The key to successful trading is risk management and avoiding overtrading. Traders must first recognise their risks to control them. Traders who do not employ risk-management measures will struggle to make a profit.
When entering any new trade, traders must know where to stop and how much equity they have in their accounts. The difference between their entry and stop-loss prices indicates the amount of capital to risk on each transaction.
Status Quo Bias and Risk Aversion
What would you do if you won $1 million and a casino offered you the option of keeping the money or flipping a coin on a double-or-nothing bet?
There is ample factual evidence that you would refuse the bet and not lose sleep in “showing” that most individuals would be hesitant to risk away a guaranteed thing. This result rings true even to those of us who have never had the opportunity to conduct our behavioural finance study.
In other words, most individuals believe that how things are now is preferable to how things will be if conditions change. Additionally, even when the risk/reward ratio is favourable, most people have little interest in taking risks.
As a result, it is remarkable that when Khaneman changed the conditions of this inquiry but not the conclusion, most respondents reacted substantially differently than one might predict. In their preliminary research, they proposed two scenarios:
- You have a one hundred per cent chance of winning $3,000,
- There is an eighty per cent chance of earning $4,000 and a twenty per cent chance of getting nothing.
Even though they had a reasonable possibility of winning much more, 80% of respondents picked the $3,000 prize. This finding is consistent with traditional assumptions and is a typical example of status quo bias and risk aversion.
The individuals were then posed with a different scenario, and the findings opposed typical assumptions.
- You have a 100% probability of losing $3,000
- An 80% risk of losing $4,000 with a 20% chance of breaking even.
92% of respondents picked the second option—risking $4,000 or attempting to break even—even though they could lock in a far lesser loss ($3,000) and were highly likely (4:1) to lose significantly more by taking the bet.
The most striking result of this experiment is that despite the language used in Scenario 2 implying that it is a different circumstance from Scenario 1, it is identical regarding the risk taken.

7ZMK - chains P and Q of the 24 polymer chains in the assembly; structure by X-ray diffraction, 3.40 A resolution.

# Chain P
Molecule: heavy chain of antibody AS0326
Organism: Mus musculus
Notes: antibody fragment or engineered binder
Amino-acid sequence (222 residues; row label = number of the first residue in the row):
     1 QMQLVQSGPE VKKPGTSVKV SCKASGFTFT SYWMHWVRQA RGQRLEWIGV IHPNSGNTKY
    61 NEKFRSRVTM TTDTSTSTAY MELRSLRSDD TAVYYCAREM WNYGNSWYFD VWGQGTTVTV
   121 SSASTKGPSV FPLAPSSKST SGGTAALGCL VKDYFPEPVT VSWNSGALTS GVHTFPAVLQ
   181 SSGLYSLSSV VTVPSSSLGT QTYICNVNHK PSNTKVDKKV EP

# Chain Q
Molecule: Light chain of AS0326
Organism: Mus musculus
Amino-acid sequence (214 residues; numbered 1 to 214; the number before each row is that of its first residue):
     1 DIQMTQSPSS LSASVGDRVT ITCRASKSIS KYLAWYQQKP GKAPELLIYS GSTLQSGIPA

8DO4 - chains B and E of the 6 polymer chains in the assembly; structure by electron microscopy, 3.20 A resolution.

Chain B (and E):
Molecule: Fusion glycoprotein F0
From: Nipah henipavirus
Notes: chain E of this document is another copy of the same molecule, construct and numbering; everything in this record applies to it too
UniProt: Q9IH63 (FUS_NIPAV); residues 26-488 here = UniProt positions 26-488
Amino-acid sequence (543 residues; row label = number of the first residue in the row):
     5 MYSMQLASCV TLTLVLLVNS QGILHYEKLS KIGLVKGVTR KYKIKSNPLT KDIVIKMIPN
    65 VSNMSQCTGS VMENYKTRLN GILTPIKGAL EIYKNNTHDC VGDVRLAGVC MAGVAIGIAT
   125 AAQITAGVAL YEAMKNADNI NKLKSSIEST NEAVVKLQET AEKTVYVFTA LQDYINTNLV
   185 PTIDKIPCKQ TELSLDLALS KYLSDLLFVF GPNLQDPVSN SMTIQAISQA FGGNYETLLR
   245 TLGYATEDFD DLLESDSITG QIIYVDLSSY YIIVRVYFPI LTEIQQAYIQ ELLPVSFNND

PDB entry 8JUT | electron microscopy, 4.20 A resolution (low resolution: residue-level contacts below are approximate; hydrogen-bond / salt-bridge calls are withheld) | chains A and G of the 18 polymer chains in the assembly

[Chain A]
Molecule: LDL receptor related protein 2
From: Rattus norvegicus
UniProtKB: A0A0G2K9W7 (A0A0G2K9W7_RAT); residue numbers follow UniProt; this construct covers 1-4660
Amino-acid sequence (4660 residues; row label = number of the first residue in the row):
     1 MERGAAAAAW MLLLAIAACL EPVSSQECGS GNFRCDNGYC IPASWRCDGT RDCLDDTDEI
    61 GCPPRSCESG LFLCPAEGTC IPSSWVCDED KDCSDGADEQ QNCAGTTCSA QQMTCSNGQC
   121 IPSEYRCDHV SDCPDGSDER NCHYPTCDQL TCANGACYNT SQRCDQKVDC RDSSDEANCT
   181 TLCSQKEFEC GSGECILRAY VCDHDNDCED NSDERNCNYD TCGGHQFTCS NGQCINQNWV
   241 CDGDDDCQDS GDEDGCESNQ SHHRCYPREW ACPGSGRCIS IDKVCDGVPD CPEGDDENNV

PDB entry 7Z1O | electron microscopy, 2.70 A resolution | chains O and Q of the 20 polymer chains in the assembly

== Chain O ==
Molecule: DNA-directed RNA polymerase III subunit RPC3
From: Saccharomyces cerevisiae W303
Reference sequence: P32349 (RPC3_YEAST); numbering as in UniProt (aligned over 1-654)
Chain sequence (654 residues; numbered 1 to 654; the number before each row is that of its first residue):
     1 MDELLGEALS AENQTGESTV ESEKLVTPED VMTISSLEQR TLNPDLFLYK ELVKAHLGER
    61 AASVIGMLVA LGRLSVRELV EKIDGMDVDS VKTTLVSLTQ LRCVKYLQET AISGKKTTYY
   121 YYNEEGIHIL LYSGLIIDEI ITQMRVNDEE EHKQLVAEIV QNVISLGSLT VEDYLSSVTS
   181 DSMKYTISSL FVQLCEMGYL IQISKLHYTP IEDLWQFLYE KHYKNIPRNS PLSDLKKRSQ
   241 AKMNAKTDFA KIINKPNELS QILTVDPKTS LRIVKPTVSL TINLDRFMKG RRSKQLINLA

Both scenarios give a decision between a guaranteed thing and a chance. On the surface, the instances appear distinct since one provides a high probability of winning while the other offers, at most, a low possibility of breaking even. Yet, the mathematical expectation of betting in both situations is $3,200 ($4,000 x 80%).
In the first scenario, when the gambler is likely to be paid, the majority was more concerned with avoiding the 20% possibility of receiving nothing. But, in the second scenario, in which one is likely to be penalised for gambling, all but 8% of respondents elected to put themselves in danger, rejecting the status quo and risking an unknown outcome with possible questionable gain.
Misconceptions of Taking Losses
The Khaneman/Tversky experiment found that, contrary to popular belief, people dislike accepting losses rather than taking risks. Furthermore, the dread of losing tends to outweigh the ability to think sensibly. Why were 92% of Scenario 2 respondents willing to place a bad bet? It appears they were solely concerned with the possibility of a negative consequence and were prepared to do anything, even something dumb, to prevent it.
Every time you make a transaction as a trader, you will be presented with this problem. Prospect Theory causes traders to sell their gains too soon, fulfilling their desire to be correct and hold their losers too long, expecting not to suffer a loss and be proven wrong.
You have entered the domain of illogical thinking if you have convinced yourself that realising a loss signifies failure or that you must make a profit since a definite thing is always preferable to an unpredictable future.
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The 2% Rule
Setting strict loss boundaries and adhering to them is the most effective strategy to safeguard your wealth through risk management. One prominent strategy is the 2% Rule, which states that you should never risk more than 2% of your account value (Table 1).
For example, if you trade a $50,000 account with a 2% risk management stop loss, you might risk up to $1,000 on each transaction. The overwhelming beauty of this rule is that if you rigorously follow it, you would have to make hundreds of consecutive 2% losing transactions to lose all of your money. Even for a novice trader, this is quite unlikely.